For years, the WHO has been one of the biggest advocates of the dangers of air pollution. By its own guidelines, the WHO found that 99% of the entire global population breathes air that exceeds the air quality limits. This means that 99% of the world’s population - including children - breathes air with adverse health effects.
A few months ago, in early April, the WHO released its updated data surrounding the current state of air pollution. While nearly all of the world’s population is breathing unhealthy air, there was also some good news from the study.
A record number of cities (over 6000) are now monitoring local air quality levels, showing that globally awareness surrounding air pollution is growing. Although monitoring air pollution is only the first step towards acting against it, it’s great to see awareness rising. These 6000 monitors are located across 117 countries.
Further, the WHO has added nitrogen dioxide to its air quality guidelines for the first time. Previously, only PM2.5, PM10, sulfur dioxide, and ozone were included in the WHO air quality database. This is a great addition because nitrogen dioxide is a precursor to particulate matter and ozone.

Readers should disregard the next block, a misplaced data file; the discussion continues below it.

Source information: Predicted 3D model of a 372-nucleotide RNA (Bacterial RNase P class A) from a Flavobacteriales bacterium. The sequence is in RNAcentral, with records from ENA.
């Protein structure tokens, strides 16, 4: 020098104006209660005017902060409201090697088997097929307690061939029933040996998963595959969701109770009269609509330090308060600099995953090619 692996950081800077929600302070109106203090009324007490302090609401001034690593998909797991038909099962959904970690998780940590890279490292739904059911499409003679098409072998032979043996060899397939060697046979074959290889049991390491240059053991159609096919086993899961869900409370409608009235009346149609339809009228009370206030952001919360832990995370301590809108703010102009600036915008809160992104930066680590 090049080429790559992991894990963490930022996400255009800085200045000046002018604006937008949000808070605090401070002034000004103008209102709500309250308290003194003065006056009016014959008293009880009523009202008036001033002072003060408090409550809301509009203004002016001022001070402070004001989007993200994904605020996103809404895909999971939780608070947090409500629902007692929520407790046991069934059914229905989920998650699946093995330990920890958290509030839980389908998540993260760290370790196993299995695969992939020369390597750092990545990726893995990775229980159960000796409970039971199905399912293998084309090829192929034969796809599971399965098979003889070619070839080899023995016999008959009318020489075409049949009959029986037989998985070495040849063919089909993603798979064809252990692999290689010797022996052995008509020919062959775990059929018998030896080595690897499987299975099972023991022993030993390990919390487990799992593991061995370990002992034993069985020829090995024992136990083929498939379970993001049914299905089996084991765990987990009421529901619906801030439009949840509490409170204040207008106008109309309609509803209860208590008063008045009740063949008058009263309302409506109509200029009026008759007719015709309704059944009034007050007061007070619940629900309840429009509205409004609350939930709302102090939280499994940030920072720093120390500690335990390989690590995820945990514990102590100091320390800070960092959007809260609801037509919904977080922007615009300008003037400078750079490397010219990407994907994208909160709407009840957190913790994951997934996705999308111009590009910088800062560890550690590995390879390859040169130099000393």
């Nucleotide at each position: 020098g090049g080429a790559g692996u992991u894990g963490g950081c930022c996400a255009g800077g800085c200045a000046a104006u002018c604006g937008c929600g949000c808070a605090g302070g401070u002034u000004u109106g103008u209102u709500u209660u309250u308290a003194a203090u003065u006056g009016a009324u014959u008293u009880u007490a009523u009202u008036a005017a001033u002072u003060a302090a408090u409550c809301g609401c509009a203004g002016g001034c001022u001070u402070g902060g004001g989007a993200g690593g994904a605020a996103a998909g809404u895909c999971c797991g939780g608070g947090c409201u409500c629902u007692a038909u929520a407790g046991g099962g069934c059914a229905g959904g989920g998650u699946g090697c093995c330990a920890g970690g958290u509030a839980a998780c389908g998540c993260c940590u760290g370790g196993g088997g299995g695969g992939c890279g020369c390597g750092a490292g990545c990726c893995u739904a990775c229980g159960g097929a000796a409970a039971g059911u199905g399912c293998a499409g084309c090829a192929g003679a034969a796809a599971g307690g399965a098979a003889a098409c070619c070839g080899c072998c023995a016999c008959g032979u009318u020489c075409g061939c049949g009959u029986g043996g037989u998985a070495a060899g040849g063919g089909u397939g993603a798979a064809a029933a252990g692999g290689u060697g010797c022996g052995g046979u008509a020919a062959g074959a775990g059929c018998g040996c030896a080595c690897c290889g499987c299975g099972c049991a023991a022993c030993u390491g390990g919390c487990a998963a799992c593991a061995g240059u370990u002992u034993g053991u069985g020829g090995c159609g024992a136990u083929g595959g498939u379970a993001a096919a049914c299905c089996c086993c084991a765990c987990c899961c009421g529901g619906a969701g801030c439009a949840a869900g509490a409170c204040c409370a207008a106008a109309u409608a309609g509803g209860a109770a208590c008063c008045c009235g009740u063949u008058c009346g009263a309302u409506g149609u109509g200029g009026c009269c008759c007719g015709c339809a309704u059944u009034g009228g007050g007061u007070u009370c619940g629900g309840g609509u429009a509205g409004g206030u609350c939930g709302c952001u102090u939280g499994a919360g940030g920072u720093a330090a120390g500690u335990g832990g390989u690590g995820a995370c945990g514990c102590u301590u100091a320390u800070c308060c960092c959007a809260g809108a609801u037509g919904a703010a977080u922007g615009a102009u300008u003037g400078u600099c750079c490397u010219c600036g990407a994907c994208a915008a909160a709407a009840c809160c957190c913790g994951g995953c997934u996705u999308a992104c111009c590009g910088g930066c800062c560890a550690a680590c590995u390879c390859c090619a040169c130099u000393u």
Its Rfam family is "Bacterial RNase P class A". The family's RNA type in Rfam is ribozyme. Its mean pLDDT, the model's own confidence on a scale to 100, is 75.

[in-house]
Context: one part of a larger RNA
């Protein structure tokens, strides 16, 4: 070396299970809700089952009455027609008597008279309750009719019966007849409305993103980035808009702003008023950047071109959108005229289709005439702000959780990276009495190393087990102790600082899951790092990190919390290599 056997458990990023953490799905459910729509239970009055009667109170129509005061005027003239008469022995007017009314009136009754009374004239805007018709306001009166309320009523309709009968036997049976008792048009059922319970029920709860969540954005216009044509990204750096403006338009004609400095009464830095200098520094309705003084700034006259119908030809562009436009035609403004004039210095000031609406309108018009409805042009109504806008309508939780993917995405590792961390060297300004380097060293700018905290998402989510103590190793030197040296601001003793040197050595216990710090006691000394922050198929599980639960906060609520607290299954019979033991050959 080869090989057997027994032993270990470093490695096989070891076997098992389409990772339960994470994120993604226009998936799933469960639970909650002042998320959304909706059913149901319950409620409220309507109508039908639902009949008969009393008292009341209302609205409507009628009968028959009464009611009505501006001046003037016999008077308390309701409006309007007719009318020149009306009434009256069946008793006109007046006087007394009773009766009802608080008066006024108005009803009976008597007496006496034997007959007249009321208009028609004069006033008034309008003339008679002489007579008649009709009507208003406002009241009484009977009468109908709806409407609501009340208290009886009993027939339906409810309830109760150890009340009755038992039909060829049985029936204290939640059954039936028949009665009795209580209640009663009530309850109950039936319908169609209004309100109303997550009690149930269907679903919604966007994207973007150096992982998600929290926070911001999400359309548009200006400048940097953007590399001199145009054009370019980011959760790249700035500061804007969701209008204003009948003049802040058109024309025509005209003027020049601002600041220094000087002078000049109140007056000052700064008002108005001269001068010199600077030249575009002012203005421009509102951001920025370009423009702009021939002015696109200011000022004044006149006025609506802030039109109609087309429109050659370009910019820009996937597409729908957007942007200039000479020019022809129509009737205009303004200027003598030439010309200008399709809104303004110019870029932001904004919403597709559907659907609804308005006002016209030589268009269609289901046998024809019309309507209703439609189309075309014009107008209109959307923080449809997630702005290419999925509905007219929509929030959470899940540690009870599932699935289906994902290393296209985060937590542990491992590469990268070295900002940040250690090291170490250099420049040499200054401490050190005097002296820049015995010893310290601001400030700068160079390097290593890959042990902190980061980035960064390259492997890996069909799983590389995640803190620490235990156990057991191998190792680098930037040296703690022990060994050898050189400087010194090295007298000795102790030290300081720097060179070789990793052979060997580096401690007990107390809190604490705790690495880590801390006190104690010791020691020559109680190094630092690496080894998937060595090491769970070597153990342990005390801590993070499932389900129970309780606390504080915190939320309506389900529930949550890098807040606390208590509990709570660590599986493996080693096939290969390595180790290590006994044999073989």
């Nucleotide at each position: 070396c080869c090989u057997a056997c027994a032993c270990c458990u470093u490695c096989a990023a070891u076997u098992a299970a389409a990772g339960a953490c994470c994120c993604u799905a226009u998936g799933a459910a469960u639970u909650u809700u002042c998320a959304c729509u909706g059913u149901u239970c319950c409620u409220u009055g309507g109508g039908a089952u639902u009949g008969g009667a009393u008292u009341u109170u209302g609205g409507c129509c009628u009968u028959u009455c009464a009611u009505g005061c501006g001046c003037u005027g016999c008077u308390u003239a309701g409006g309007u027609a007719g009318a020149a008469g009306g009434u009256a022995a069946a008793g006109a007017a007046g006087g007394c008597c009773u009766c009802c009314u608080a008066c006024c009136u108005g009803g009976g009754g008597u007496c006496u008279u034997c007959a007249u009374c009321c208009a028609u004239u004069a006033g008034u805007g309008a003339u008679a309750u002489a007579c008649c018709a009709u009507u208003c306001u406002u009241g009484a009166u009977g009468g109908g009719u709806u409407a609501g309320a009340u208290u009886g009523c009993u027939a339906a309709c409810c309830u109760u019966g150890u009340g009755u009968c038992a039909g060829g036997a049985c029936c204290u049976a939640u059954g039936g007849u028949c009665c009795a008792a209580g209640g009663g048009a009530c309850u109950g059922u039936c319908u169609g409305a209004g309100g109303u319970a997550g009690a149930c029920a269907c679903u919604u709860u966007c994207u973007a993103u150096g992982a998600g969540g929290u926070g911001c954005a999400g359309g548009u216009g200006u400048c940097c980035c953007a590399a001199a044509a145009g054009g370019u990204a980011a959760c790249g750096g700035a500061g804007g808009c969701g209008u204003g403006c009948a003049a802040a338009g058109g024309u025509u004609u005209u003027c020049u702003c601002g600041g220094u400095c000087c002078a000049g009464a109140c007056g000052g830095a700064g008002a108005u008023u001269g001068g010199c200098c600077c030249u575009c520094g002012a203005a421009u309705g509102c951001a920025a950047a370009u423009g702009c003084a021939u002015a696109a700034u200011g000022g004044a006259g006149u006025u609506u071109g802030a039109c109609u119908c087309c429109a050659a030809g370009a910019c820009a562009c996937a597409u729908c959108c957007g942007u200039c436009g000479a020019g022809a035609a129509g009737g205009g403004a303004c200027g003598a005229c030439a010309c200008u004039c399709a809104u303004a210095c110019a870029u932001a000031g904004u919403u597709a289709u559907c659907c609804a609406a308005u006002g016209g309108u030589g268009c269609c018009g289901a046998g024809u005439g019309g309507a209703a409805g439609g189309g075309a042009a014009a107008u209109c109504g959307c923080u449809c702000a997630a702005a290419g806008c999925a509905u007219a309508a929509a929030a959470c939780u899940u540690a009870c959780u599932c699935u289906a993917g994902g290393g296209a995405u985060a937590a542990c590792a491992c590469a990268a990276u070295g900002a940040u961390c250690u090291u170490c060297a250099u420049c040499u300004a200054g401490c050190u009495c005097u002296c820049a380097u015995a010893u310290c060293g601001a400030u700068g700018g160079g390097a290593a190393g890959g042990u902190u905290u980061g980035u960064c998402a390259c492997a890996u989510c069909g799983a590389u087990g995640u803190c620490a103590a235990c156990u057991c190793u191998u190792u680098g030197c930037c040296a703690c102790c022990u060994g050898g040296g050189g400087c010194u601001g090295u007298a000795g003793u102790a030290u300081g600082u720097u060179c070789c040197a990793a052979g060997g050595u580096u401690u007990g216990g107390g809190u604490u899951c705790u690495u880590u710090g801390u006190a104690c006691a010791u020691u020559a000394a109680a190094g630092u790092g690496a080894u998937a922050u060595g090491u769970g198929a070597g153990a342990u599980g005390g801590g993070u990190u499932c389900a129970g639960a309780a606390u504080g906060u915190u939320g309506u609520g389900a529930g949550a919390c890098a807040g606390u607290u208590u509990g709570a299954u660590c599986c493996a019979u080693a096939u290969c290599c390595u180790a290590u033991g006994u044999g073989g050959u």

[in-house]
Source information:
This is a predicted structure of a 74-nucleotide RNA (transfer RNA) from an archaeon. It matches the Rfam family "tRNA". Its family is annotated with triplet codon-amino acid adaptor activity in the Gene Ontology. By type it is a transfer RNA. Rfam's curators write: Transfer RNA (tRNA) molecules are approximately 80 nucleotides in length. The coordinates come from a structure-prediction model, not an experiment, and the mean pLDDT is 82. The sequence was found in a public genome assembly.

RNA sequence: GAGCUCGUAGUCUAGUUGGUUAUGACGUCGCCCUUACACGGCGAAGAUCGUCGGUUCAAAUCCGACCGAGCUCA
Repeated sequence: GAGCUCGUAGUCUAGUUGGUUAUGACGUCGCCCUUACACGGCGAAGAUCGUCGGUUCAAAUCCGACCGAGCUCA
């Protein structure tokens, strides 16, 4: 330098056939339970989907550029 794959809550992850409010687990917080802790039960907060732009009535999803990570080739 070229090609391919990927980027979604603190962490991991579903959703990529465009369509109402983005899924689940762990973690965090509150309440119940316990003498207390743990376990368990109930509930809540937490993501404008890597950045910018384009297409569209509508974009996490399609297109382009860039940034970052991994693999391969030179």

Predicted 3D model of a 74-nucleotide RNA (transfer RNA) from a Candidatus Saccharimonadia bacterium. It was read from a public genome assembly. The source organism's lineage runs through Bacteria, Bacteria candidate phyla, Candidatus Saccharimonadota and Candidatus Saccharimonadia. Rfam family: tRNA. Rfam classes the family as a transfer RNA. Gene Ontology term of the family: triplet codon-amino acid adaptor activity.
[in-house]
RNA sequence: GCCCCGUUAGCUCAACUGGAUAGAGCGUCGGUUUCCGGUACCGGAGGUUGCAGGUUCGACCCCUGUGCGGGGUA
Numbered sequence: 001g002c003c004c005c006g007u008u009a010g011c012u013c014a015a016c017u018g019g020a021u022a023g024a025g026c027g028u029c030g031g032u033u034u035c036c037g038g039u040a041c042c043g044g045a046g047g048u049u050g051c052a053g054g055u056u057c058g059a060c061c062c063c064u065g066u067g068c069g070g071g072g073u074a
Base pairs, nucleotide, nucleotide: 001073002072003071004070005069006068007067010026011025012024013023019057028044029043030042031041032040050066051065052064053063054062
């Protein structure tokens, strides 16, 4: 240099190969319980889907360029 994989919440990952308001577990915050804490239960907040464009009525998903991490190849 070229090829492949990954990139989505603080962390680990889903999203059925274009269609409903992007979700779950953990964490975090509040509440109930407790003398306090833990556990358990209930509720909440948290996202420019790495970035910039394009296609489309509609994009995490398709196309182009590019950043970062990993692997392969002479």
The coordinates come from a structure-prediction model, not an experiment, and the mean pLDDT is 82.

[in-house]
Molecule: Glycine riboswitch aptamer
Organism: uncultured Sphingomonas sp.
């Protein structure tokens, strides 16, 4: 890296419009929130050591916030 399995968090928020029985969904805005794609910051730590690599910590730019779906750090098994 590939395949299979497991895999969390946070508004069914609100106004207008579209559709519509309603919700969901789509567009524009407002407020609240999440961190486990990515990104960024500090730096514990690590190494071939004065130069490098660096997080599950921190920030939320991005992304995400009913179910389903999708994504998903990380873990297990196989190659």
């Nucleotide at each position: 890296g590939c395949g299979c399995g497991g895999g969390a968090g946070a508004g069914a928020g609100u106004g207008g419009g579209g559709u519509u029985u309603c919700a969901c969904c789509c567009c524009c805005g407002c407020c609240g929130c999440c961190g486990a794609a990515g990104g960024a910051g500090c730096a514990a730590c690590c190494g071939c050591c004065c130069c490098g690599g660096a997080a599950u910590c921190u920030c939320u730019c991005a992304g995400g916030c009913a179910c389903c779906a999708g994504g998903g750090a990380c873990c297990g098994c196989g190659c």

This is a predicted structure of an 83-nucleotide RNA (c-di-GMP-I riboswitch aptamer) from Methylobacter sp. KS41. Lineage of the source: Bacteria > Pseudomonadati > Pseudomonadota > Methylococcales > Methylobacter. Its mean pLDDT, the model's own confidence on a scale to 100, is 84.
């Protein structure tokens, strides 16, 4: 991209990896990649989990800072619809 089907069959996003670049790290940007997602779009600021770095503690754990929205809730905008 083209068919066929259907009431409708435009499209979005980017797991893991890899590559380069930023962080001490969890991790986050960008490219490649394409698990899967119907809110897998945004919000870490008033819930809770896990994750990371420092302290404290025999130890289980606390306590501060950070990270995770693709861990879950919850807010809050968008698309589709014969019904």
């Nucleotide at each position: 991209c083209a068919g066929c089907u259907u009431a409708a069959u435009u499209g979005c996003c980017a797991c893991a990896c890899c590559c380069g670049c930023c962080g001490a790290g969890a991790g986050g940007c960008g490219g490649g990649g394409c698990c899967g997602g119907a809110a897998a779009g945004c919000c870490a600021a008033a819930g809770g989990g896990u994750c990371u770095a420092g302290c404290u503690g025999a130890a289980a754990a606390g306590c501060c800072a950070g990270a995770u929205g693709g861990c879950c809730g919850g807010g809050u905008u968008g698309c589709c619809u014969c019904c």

The WHO report also found that higher-income cities tend to have lower particulate pollution (PM2.5 and PM10) but similar levels of nitrogen dioxide. The difference in particulate matter is stark - 17% of high-income cities fall below the WHO particulate matter guidelines, but only 1% of low and middle-income cities fall below the same guideline.
In its report, the WHO discussed the importance of bringing more monitoring to low and middle-income cities. As it stands, individuals in these cities are at more risk of suffering from bad air quality, but monitoring is also the lowest in lower-income cities.
If you want to learn more about the current state of air pollution, we recommend reading the full report here. Although air pollution is still impacting billions of people, the increase in awareness is a positive improvement.